On September 9, 2020, the UK Information Commissioner’s Office (“ICO”) published an Accountability Framework, designed to assist organizations in complying with their accountability obligations under the EU General Data Protection Regulation (“GDPR”). The GDPR’s accountability principle requires that organizations both comply with their legal requirements under the GDPR, and also demonstrate their compliance. The ICO states that its Accountability Framework “supports the foundations of an effective privacy management programme.”
The ICO notes that its Accountability Framework is still in its “beta phase,” and that it will be improved over time following consultation with stakeholders. The structure of the Framework is based on 10 core aspects of the GDPR, namely: (1) leadership and oversight; (2) training and awareness; (3) transparency; (4) contracts and data sharing; (5) records management and security; (6) policies and procedures; (7) individuals’ rights; (8) records of processing and lawful basis; (9) risks and data protection impact assessments; and (10) breach response and monitoring. For each of the 10 core areas, the Framework identifies practical ways in which organizations can meet their compliance obligations.
The ICO also provides an accountability self-assessment tool as part of the Framework, which provides feedback on where organizations are or are not meeting expectations. This tool requires organizations to estimate their level of compliance across the 10 areas listed above, and then generates a report to assist organizations in determining key areas of focus. The ICO explains that this report can be used as a tool to communicate current levels of compliance and areas for improvement to senior managers within the organization. In addition, organizations can use the ICO’s accountability tracker to measure how their accountability compliance progresses over time.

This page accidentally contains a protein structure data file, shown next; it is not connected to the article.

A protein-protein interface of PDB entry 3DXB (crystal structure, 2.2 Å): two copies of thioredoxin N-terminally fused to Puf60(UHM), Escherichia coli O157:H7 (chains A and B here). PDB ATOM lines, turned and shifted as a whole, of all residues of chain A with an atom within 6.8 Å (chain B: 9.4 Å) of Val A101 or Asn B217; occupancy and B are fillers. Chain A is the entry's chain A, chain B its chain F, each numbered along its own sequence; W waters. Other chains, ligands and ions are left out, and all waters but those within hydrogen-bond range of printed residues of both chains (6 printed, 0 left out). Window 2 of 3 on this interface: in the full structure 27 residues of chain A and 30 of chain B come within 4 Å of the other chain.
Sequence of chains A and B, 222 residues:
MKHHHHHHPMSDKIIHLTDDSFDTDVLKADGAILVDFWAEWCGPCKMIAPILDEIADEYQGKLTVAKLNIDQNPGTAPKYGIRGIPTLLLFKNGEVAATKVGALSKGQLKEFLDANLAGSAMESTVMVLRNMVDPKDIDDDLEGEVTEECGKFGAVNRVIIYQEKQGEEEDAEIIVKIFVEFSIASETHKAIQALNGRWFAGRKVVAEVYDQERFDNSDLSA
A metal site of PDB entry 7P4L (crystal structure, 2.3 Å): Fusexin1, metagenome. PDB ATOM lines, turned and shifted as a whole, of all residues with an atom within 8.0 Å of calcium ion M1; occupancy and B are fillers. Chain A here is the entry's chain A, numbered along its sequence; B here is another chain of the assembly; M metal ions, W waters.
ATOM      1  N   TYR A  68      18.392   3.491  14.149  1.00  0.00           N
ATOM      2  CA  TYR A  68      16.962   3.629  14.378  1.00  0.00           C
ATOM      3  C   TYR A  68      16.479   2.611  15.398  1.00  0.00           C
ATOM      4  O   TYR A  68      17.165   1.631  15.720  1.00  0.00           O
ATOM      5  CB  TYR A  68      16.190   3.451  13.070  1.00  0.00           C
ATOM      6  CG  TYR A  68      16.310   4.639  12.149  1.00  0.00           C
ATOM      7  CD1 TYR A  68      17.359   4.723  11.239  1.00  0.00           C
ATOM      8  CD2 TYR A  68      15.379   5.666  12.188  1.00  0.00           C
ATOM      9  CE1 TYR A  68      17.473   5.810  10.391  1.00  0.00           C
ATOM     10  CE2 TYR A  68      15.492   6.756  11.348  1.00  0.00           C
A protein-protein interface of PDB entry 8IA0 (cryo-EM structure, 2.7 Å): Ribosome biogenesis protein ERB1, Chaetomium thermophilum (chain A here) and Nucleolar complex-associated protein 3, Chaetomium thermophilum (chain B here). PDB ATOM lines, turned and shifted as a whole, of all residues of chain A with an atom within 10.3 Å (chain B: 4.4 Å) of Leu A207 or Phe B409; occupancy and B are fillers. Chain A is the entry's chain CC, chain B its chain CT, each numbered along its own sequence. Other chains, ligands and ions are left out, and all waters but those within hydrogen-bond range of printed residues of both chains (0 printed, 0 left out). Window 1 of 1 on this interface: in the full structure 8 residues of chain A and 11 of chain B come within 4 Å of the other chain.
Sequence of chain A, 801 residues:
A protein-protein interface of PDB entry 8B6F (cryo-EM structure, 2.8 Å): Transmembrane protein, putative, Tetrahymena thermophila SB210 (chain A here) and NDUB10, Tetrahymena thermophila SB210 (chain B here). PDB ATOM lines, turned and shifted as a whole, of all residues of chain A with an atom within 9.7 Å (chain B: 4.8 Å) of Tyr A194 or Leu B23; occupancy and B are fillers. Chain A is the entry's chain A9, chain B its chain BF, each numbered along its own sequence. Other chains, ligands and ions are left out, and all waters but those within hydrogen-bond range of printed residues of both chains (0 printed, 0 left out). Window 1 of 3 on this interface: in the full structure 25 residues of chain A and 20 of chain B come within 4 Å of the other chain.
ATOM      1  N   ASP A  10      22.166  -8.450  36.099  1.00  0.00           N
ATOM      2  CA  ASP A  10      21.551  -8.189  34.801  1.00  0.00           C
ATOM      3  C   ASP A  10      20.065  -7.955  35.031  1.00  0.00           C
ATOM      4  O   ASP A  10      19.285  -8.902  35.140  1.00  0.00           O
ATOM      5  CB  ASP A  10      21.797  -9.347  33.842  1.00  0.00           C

According to the ICO, the Accountability Framework will be of particular use to those responsible for implementing data privacy management programs, such as senior management, data protection officers and those responsible for records management and information security. The structure of the Framework is broad and flexible so that organizations may exercise judgment as to which of the articulated expectations are most relevant to their business. The ICO notes that the methods identified in the Framework for meeting its expectations of accountability are not exhaustive, and that organizations may meet these expectations in “slightly different or unique ways.”
Ian Hulme, the ICO’s Director of Regulatory Assurance, stated: “Data protection compliance is not one size fits all. Our framework has been designed to support organisations to identify the right steps and actions to improve their compliance. It should empower and enable you to embed accountability throughout your organisation. Successfully embedding accountability will enhance your reputation as a business that can be trusted with personal data. The public are increasingly demanding to be shown how their data is being used and how it is being looked after. They want to know that their personal data is in safe hands, and that you have put in place mechanisms to protect their information.”
Feedback may be submitted on the Framework before November 2, 2020. Organizations are also able to register to take part in future consultation.
Copyright © 2020, Hunton Andrews Kurth LLP. All Rights Reserved.National Law Review, Volume X, Number 258